a French diplomat held as a prisoner of war, gave 
Napoleon what he so urgently needed, an oppor- 
tunity of gaining time. He probably had no 
intention, at this stage of the war, of accepting 
any such terms, though later there came a time 
when the allies' offers were much less favourable, 
and Napoleon claimed in vain the offer of the 
Frankfort terms. For the present, he delayed 
answering till the 1st December, and then made 
impossible proposals for the surrender of the 
iortresses on the Vistula and the Oder, on condi- 
tion that their garrisons were sent back to him so 
that he could add them to his field army. He 
did promise to appoint Caulaincourt as his pleni- 
potentiary to meet the agents of the allies, a 
promise which led to the assembling of the 
Congress of Chatillon in February 1814. 

As regards the plan of campaign of the allies, 
there was never any chance of their adopting 
Bluchers energetic ideas. Various schemes, 
submitted by Knesebeck, Radetzky, and the 
Tsar himself, were discussed and rejected. 



From Hanau to Chalons 9 

The scheme finally accepted laid down the 
following general movements : 

(1) The main army (Army of Bohemia) to 
cross the Upper Rhine about Basle and even 
higher up, sending 12,000 men under Bubna to 
secure Switzerland, thereby giving the Austrians 
a more direct communication with their own 
country. The centre would move on the plateau 
of Langres, to which great importance was 
attached as turning by their sources the Meuse, 
the Marne, and the Seine ; a truly 18th century 
view. 

(2) Blucher with the Army of Silesia would, 
at the same time, cross the Middle Rhine 
between Mayence and Coblence. His function 
was to manoeuvre so as to hold the enemy until 
Schwarzenberg could reach his communications. 

(3) Of the North Army the corps of Biilow 
and Winzingerode were to subdue Holland, 
whilst Bernadotte with the rest, reinforced by 
part of the Russian-Polish army of Bennigsen, 
dealt with Davout at Hamburg, and with the 
Danes. 

The general principles of action of the 
divided armies were laid down in a memorandum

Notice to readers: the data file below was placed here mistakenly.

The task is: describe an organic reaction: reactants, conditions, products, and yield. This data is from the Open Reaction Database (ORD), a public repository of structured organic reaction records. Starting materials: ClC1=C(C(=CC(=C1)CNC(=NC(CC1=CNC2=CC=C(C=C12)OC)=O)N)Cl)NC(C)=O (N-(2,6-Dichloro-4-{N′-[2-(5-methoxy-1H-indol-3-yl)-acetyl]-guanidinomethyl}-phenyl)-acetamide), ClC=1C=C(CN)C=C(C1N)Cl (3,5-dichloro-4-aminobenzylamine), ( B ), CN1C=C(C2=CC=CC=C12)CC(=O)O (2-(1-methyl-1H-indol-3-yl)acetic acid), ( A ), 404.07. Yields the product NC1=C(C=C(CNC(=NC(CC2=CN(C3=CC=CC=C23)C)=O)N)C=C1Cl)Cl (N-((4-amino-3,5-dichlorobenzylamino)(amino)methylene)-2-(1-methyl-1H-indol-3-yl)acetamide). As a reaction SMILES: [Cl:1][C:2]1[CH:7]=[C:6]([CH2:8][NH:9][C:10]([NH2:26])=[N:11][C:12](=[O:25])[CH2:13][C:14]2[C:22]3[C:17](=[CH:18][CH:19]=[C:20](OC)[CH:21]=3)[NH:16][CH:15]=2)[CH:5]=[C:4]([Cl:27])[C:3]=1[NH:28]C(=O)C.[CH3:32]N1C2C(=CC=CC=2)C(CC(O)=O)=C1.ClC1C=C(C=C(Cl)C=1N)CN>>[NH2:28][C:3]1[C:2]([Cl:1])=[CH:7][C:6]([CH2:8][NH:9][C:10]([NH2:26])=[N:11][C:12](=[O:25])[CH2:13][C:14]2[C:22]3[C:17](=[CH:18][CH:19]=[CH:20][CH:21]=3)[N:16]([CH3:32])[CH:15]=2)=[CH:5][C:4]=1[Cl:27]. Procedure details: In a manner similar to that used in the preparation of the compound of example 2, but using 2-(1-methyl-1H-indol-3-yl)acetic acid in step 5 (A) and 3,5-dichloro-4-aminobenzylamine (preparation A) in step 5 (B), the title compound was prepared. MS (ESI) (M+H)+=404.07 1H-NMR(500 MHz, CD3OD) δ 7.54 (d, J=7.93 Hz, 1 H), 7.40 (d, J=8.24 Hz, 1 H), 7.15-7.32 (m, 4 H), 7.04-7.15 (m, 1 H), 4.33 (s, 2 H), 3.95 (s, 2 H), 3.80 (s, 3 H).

of the 13th November by Schwarzenberg. It is 
understood to represent the scheme arrived at 
during the armistice of 18 13. They were briefly : 

(1) Fortresses encountered to be masked, not 
besieged. 

(2) The main army to operate on the enemy's 
flank and communications. 

(3) The enemy to be forced, by attacks on his 
communications, either to detach, or to hurry the 
bulk of his forces on the threatened points. 



io Napoleon at Bay, 1814 

(4) He was only to be attacked when divided 
and very inferior in numbers. 

(5) If the enemy advanced in mass against 
one of the allied armies, it would retire whilst the 
other advanced. 

(6) The point of union of all allied forces to 
be the enemy's headquarters. 

The Bohemian army crossed the Rhine on 
the 20th December, 18 13, Bliicher on the 1st 
January, 18 14, Winzingerode five days later. 

Into the details of invasion we do not propose 
to enter until the end of January, when Napoleon 
again appears upon the scene. He had disposed 
his feeble forces in an immense " cordon " facing 
the Rhine. This very disposition clearly in- 
dicated that he had no intention of making a 
serious defence. All that this show of defence 
could do was to prevent the enemy occupying 
with light troops an area abandoned by the 
French. The allied advance to the Marne was 
therefore only a promenade militaire, though 
probably the marshals, in Napoleon's absence, 
might well have done more than they did to 
delay the enemy. They fell back as the allies 
advanced without any serious attempt at resist- 
ance, or even at delaying them by manoeuvring. 

When he got back to Paris early in 
November, 18 13, Napoleon was busy trying to 
raise a new army. Between the 9th October, 
1813, and the 6th January, 18 14, no less than